When auto executives asked Trump to prod California and the rest of the country toward looser fuel economy rules, they did not expect what they got - a veritable declaration of war against the state, threatening to destabilize the industry, tarnish its public image and leave the companies tangled in years of litigation.
The car companies suggested to the president that an assault on California's long-standing authority to set its own emissions rules is actually not something that helps them.
The car companies "opened up a Pandora's box when they asked for these fuel economy standards to be loosened around the edges," said Ann Carlson, an environmental law professor at UCLA. "What they did instead is unleash this anti-regulatory monster, and a process that has been driven entirely by antipathy toward regulations."
Read the article at Los Angeles Times.
At a meeting on Friday with automaker executives, the Trump administration discussed their proposal to freeze auto-efficiency standards beginning in 2021, rather than continuing to strengthen them as originally outlined by the Obama administration.
The rollback has caused concern in the auto industry, and after the meeting, a statement was released by the auto industry suggesting the possibility of some form of negotiation with California.
“My hope is that they’re going to try gently to push back today, but it’s unclear that the White House is going to listen and they’re going to change the proposal,” said Margo Oge, a former EPA regulator who, at the agency’s office of transportation and air quality, helped create the standards that may now be rolled back.
Read the article at The Washington Post.
UPS and UK technology company Arrival have partnered to develop a fleet of 35 modular electric delivery vehicles for trial in London and Paris, and are expected to be on the roads before the end of 2018.
The battery range is over 150 miles, and is currently higher than other EVs used in logistics service. The vehicles also have zero tailpipe emissions, an advanced vehicle display, and feature Advanced Driver Assistance Systems (ADAS) that aids driver safety and helps lower fatigue.
“UPS is working with Arrival here in the UK because their smart electric vehicles are helping to reduce dependency on fossil fuel. This is a pioneering collaboration that helps UPS develop new ways to reduce our emissions,” said Luke Wake, international director for automotive engineering at UPS.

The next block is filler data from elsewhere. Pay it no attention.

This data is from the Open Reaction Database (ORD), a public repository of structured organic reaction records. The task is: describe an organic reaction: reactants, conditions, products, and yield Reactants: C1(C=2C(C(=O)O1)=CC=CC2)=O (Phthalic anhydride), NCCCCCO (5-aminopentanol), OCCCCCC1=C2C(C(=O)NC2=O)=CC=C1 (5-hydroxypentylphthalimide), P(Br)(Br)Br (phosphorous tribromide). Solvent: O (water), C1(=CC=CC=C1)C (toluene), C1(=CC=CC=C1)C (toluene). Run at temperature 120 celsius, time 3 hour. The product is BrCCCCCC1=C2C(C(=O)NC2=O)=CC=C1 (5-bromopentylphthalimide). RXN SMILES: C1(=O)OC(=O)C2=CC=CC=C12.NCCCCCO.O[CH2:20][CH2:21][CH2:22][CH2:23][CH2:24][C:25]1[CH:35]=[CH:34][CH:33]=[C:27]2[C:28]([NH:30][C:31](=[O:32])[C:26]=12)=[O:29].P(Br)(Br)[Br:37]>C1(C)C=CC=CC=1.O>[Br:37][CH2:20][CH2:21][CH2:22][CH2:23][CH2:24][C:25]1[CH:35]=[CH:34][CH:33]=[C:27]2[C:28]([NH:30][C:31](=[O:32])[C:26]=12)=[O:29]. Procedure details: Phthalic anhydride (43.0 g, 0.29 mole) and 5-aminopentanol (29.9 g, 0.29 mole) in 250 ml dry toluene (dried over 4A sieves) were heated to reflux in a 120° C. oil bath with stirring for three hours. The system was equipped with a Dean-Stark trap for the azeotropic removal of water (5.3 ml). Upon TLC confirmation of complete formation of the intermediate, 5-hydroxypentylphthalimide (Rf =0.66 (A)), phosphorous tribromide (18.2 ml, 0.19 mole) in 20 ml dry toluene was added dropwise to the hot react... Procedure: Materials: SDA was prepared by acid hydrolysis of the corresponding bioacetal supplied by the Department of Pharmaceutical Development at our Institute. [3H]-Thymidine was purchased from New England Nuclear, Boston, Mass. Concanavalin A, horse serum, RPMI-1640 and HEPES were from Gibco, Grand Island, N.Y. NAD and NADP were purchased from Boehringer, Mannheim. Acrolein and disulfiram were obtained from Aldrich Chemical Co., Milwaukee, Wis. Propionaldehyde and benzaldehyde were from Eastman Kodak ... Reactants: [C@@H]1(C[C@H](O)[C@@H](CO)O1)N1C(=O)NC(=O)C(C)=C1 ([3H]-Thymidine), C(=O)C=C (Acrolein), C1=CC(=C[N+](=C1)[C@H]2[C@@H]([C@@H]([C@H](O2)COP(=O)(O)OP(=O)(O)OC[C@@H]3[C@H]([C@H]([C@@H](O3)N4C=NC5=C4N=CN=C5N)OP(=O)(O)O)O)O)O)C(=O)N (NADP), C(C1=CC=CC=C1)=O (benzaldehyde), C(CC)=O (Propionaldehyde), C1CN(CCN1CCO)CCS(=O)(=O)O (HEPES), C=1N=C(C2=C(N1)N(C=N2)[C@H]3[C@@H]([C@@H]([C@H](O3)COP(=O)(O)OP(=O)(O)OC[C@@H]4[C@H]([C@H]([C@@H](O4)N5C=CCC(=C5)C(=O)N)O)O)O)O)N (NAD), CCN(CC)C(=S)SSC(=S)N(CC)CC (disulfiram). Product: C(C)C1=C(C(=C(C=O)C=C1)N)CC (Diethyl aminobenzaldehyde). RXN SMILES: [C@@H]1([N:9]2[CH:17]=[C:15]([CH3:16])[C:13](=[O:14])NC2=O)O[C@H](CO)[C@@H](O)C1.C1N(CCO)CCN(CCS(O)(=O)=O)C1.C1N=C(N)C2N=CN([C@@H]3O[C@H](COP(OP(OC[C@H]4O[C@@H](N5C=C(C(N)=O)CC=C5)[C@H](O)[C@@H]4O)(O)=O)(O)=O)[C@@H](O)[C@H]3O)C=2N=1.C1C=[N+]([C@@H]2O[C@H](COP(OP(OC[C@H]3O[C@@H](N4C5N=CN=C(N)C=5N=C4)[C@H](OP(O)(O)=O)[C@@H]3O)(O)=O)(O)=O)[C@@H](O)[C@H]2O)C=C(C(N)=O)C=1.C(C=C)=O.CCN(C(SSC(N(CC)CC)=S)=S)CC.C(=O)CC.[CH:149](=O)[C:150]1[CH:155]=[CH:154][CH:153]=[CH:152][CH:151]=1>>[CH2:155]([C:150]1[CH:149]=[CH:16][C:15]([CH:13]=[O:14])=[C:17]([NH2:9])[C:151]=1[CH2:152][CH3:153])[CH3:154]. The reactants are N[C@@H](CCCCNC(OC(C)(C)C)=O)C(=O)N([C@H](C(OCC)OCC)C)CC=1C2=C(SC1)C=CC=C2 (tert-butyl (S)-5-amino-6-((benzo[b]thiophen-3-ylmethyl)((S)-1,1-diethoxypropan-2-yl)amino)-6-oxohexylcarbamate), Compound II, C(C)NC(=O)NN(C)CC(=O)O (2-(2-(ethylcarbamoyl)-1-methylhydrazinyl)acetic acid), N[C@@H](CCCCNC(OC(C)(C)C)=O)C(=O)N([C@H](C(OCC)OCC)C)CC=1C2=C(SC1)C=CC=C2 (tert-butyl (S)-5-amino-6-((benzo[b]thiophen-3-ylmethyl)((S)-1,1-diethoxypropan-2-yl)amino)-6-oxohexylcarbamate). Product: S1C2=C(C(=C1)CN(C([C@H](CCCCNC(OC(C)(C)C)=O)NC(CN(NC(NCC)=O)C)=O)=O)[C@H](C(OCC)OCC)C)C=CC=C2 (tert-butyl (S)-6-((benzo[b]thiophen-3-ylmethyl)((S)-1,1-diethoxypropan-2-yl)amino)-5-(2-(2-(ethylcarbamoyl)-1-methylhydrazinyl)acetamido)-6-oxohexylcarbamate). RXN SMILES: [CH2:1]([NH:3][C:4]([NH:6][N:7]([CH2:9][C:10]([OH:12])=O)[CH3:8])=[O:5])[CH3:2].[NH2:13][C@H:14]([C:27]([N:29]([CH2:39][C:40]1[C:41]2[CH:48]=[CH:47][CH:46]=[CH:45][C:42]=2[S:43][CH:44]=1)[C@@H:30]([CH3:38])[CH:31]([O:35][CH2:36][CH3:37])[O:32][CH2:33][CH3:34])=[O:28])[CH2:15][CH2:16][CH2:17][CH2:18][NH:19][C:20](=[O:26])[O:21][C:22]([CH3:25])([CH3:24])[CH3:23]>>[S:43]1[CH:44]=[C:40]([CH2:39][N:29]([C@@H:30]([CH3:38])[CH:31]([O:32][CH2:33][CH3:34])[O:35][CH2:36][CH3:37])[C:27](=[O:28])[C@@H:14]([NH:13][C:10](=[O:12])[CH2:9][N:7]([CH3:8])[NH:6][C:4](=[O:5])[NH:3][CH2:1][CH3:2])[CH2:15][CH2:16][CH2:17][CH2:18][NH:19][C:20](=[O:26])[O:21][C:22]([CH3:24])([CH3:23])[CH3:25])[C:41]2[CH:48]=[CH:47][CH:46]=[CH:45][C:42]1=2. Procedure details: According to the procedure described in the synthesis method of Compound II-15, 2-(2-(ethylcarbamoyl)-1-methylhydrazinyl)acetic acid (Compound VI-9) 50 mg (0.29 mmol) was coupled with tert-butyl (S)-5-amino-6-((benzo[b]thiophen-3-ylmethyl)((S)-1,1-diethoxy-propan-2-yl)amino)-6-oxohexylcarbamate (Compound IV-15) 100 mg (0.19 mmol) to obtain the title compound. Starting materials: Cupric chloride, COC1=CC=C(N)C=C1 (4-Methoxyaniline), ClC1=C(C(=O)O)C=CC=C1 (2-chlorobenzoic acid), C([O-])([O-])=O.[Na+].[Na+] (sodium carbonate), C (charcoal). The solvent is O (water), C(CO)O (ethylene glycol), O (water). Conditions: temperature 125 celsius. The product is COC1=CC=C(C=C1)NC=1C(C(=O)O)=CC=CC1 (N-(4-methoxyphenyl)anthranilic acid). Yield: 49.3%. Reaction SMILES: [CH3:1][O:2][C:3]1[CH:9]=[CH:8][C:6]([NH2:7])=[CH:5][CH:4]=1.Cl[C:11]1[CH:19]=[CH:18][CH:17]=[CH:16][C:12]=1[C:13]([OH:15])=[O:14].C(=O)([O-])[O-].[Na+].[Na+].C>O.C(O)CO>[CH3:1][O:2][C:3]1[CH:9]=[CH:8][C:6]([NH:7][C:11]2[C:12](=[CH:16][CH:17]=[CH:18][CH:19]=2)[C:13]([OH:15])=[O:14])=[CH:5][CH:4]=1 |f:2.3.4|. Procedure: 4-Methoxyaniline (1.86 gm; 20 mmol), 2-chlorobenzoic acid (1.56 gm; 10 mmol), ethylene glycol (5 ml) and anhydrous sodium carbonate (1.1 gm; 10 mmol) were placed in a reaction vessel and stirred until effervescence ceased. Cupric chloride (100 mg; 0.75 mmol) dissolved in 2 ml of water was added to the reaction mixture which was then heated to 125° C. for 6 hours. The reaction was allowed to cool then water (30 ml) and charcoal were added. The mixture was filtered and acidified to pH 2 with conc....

Read the article at The Verge.
Dependent upon FAA approval, Uber proposes a service that will depart from drone ports set atop tall buildings, flying customers across cities, starting in Los Angeles and Dallas Fort-Worth by the end of 2023.
Using batteries, motors, and multiple small propellers for lift, Uber wants to build a network of new vehicles with vertical takeoff and landing that should be quieter, cheaper, and easier to fly than helicopters.
“The pace of technological advancement in this industry is faster than anything we’ve had to deal with,” said the acting administrator of the FAA, Dan Elwell. “When you put passengers on autonomous vehicles, as opposed to delivering a package, you introduce a much, much higher bar you need to get over.” To get past that, Uber is proposing having on-board pilots at first, before eventually making them autonomous (hopefully).
Read the article at Wired.
Time: 12:00 - 1:00 PM EST
Instructor(s): Pete Allen, Executive Vice President, MiX Telematics and Grady Kelly, Manager, Asset Management, Archrock
One key advantage to the move to ELDs is that it greatly eases a fleet’s ability to collect data that can be used to improve operations. In this event, we’ll describe the top Key Performance Indicators (KPIs) that all fleet managers should be tracking, and how they can be used to improve Safety, Efficiency and Compliance. We’ll also describe how US fleets are leveraging KPIs to create robust driver scorecards and drive measurable improvements in all three areas.Price: $25.00
By John Wolford, Vice President of Business Process, Quality, and Sourcing, The CEI Group, Inc.
Do you let your drivers decide where they get their vehicles repaired after an accident? If so, you may be opening the door to repair disasters, like:
• Low-quality workmanship.
• Inferior parts.
• Overlooked damage.
• Prolonged downtime.
• Storage costs you could avoid.
• Limited recourse.
Let’s face it – shops often compete for business on the basis of the estimates they write, and this provides an incentive for shops to low-ball their estimates.
Motus offers mobility-as-a-service solutions designed to fit your exact needs - for fleet, for reimbursement, and for any hybrid in between.
This was the first year in nearly a decade that NAFA I&E went west. And - whether you looked at the attendance, the educational and networking opportunities, or the general camaraderie - it was a definite success.